Every June, teens fill out employment applications hoping to make some extra money and build work skills. While summer jobs usually abound, this year, given rising unemployment rates, adults are occupying jobs traditionally held by teens.
In fact, according to the Labor Department, the seasonally adjusted unemployment rate for 16- to 19-year-olds hit 21.5% in April, compared with the overall rate of 8.9%. This means instead of spending summer working and making money young people may find themselves hanging out with few opportunities.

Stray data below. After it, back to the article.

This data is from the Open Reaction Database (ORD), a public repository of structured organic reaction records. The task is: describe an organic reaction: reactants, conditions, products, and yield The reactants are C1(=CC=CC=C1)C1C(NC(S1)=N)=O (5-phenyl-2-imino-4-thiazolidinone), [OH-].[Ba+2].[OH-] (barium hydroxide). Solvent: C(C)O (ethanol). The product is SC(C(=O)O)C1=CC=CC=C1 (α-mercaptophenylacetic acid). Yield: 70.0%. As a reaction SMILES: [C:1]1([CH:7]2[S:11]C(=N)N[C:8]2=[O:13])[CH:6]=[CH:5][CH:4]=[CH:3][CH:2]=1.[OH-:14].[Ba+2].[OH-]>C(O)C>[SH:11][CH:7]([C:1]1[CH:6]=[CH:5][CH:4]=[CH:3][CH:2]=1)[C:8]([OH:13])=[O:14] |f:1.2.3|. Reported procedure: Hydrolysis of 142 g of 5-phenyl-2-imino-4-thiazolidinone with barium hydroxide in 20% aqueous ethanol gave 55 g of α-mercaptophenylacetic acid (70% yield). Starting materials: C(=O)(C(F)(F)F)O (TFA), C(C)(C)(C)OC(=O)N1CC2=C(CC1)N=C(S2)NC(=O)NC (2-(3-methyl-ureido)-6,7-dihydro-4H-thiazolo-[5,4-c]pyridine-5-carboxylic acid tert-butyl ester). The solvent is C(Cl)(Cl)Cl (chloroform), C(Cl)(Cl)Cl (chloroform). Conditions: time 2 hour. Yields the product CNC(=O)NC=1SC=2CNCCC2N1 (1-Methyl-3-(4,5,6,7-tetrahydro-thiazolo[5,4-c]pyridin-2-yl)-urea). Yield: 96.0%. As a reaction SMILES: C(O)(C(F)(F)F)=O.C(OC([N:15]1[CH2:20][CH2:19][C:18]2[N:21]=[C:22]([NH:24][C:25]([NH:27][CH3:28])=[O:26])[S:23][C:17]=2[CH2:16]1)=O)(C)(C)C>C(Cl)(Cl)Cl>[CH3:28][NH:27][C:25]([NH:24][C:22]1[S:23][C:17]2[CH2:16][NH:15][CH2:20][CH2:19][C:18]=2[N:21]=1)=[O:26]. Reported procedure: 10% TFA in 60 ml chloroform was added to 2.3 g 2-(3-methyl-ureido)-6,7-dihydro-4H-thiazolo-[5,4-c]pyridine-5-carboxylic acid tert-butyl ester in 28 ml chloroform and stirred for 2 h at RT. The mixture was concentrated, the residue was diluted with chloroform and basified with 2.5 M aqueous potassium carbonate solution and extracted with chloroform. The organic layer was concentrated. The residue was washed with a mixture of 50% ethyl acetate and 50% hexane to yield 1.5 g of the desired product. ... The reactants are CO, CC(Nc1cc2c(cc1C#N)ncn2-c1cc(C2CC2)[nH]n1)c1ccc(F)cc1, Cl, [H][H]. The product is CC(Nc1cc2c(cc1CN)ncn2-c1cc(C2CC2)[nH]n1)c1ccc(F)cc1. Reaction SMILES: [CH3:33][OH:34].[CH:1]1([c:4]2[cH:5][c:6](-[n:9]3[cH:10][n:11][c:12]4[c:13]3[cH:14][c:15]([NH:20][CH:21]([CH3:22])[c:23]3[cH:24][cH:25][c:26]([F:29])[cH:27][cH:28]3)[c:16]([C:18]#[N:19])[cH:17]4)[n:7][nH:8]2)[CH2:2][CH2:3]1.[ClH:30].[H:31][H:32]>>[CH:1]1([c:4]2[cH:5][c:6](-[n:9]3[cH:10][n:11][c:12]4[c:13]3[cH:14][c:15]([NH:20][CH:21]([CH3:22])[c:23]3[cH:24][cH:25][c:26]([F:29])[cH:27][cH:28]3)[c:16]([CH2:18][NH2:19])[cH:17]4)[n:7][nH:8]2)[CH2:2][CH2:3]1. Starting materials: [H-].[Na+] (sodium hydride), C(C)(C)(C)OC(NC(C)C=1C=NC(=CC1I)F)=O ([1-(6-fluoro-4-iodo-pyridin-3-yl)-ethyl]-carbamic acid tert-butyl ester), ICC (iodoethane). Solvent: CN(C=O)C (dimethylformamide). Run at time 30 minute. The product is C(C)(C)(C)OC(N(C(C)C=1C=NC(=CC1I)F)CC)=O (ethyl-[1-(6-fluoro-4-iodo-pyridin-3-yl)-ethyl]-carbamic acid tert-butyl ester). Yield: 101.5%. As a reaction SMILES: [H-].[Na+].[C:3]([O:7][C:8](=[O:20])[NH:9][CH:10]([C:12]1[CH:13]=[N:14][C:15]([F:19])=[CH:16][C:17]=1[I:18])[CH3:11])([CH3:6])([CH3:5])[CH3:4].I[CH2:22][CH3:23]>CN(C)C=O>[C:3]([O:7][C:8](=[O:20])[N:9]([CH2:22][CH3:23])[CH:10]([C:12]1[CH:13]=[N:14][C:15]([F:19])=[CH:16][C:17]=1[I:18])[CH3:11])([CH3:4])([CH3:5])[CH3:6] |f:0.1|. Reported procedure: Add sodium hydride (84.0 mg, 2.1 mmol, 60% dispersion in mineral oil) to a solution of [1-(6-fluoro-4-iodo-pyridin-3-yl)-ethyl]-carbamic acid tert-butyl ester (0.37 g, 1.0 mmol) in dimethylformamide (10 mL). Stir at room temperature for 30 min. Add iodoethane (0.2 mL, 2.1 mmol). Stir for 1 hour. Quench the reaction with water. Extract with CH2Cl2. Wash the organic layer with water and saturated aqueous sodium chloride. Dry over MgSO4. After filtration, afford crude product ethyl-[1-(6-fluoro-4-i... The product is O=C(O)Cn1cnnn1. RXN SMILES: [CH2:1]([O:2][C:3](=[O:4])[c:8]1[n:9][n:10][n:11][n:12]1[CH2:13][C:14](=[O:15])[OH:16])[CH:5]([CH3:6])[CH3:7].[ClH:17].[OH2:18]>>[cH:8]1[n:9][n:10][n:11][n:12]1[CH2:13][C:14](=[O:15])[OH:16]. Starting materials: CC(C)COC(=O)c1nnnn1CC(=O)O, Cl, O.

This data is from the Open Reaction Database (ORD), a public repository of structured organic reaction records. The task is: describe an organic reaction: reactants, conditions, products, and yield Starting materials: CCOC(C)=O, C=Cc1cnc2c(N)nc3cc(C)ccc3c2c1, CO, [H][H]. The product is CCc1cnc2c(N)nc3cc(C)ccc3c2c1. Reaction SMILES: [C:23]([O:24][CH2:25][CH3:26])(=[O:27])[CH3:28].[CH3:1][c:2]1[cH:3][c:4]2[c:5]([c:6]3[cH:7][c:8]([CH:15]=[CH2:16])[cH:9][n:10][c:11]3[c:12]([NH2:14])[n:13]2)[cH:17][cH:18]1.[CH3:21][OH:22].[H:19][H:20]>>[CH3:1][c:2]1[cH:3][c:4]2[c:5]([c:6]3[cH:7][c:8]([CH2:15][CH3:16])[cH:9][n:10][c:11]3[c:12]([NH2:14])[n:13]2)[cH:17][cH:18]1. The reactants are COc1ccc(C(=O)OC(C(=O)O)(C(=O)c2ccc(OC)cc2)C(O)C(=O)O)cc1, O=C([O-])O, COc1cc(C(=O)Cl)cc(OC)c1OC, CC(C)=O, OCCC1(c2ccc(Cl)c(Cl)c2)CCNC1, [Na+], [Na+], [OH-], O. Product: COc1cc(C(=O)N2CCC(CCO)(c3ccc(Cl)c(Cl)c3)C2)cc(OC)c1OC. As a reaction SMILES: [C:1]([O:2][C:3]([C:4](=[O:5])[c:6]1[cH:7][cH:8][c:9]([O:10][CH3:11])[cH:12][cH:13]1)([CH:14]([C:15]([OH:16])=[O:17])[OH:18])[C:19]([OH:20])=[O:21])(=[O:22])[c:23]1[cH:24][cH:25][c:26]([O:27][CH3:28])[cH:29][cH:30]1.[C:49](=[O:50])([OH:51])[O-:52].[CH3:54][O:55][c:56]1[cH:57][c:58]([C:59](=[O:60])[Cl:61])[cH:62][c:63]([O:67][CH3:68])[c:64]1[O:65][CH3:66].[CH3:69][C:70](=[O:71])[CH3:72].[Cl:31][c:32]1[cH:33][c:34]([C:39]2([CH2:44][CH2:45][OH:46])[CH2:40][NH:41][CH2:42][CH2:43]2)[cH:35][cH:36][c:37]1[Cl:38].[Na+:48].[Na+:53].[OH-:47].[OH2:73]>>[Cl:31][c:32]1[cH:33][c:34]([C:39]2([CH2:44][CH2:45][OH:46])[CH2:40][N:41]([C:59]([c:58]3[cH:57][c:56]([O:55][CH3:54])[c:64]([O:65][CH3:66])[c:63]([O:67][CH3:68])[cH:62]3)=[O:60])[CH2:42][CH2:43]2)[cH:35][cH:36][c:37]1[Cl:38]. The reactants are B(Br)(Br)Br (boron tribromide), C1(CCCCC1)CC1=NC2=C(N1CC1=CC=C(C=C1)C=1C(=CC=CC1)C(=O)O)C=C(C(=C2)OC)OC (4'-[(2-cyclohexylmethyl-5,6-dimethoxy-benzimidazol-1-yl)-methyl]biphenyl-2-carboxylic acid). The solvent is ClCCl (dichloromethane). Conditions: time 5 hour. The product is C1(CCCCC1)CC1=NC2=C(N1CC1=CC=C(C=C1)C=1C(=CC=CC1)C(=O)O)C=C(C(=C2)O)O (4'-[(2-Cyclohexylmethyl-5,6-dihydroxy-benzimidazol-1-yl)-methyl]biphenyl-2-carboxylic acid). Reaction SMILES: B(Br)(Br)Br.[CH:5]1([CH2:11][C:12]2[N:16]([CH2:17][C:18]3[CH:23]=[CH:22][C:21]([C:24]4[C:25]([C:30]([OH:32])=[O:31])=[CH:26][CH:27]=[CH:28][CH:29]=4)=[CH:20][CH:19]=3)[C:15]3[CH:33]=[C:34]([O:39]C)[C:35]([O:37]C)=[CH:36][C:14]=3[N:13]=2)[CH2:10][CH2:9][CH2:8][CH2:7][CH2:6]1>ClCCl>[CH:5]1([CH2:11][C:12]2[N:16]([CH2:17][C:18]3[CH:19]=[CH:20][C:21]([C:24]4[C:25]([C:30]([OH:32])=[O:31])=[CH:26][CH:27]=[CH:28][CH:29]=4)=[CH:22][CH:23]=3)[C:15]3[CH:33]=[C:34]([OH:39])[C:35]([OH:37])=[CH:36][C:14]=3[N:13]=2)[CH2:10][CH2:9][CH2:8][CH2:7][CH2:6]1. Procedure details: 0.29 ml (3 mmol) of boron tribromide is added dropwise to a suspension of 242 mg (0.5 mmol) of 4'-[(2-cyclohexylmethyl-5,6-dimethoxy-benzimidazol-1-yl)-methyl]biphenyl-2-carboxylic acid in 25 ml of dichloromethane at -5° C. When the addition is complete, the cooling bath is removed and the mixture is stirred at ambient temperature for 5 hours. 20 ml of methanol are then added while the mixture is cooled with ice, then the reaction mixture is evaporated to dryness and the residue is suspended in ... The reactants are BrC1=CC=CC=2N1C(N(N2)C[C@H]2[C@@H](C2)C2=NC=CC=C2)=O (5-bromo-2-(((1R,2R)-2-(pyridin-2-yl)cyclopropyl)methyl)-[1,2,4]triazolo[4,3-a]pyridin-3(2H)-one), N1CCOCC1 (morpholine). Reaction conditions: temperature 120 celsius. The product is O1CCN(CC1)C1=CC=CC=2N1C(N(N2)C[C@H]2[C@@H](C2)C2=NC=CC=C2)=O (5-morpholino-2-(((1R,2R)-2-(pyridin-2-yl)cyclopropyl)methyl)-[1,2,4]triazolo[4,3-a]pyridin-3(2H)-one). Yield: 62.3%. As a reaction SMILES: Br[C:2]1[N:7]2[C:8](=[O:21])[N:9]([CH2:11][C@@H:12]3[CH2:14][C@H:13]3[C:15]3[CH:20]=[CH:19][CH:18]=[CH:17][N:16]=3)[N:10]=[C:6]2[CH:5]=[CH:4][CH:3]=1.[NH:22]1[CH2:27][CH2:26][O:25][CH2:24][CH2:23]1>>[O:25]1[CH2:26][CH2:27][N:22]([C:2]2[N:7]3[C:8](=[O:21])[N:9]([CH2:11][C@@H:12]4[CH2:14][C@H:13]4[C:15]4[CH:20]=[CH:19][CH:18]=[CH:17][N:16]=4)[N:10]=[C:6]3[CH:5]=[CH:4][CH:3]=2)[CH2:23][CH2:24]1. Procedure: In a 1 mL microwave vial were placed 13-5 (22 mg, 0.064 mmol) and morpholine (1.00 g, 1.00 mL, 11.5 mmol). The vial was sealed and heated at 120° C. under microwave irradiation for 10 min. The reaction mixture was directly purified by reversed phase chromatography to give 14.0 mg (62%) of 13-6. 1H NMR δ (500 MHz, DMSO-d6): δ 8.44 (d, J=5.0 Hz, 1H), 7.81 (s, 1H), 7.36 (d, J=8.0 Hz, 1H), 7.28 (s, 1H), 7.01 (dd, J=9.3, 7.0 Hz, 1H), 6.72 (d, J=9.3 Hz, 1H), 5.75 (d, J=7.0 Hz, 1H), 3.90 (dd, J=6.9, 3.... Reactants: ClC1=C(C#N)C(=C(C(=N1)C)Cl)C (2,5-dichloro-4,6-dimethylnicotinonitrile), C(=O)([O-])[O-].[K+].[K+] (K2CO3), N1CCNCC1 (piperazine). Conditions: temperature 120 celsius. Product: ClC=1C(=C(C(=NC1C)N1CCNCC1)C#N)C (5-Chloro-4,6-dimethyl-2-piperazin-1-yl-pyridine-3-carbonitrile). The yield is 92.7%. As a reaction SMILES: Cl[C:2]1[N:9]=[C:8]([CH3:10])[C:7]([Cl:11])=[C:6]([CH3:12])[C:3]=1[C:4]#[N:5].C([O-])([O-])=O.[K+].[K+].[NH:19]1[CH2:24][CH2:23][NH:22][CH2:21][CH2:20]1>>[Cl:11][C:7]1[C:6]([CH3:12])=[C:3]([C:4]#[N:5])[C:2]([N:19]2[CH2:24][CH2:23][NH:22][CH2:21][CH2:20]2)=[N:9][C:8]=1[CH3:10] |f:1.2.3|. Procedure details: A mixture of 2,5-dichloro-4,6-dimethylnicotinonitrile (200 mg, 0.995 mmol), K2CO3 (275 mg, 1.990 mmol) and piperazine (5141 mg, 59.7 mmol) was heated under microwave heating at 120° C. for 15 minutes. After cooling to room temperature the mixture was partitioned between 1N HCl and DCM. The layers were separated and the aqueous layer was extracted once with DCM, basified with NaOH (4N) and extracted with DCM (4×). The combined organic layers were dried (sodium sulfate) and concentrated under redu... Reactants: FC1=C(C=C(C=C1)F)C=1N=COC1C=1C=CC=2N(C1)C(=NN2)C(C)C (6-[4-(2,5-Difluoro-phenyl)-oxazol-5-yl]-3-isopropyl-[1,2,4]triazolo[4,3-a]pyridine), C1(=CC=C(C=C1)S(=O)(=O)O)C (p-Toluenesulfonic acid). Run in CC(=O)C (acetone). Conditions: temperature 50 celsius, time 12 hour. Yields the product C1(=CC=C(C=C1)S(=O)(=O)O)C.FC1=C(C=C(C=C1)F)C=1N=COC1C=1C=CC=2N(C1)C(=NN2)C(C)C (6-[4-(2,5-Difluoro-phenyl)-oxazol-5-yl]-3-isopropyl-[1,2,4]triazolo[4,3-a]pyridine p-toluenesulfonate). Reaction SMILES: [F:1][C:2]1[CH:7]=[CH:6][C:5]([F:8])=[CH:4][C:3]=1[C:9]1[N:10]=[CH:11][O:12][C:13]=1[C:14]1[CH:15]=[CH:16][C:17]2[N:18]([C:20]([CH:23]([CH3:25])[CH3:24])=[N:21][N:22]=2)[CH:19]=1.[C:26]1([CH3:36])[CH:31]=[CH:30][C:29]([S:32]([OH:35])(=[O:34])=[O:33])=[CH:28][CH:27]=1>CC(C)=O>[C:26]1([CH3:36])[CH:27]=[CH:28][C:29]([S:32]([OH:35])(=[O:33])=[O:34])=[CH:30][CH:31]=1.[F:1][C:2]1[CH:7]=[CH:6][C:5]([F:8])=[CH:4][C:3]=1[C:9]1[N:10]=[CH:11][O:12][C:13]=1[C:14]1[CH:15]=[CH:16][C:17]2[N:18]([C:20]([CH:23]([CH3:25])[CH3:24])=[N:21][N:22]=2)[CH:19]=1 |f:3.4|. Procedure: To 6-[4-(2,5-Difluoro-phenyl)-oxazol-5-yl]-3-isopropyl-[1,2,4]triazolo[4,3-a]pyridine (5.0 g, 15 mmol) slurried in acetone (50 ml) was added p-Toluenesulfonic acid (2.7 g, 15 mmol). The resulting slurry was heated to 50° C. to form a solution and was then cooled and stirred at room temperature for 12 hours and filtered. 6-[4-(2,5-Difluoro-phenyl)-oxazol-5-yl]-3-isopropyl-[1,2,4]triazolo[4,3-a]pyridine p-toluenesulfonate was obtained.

One of United Way’s community projects, MatchBridge, is leveraging federal stimulus dollars to build 50 to 75 private-sector internships for San Francisco’s at-risk youth between the ages of 16 and 24. This is in addition to 100 jobs they already developed in partnership with corporations throughout the region.
The intent of the federal “Summer Youth Employment Program” funding is to provide youth, who have been unable to connect successfully with the workforce, with training and employment opportunities that help them develop work-readiness skills and attitudes.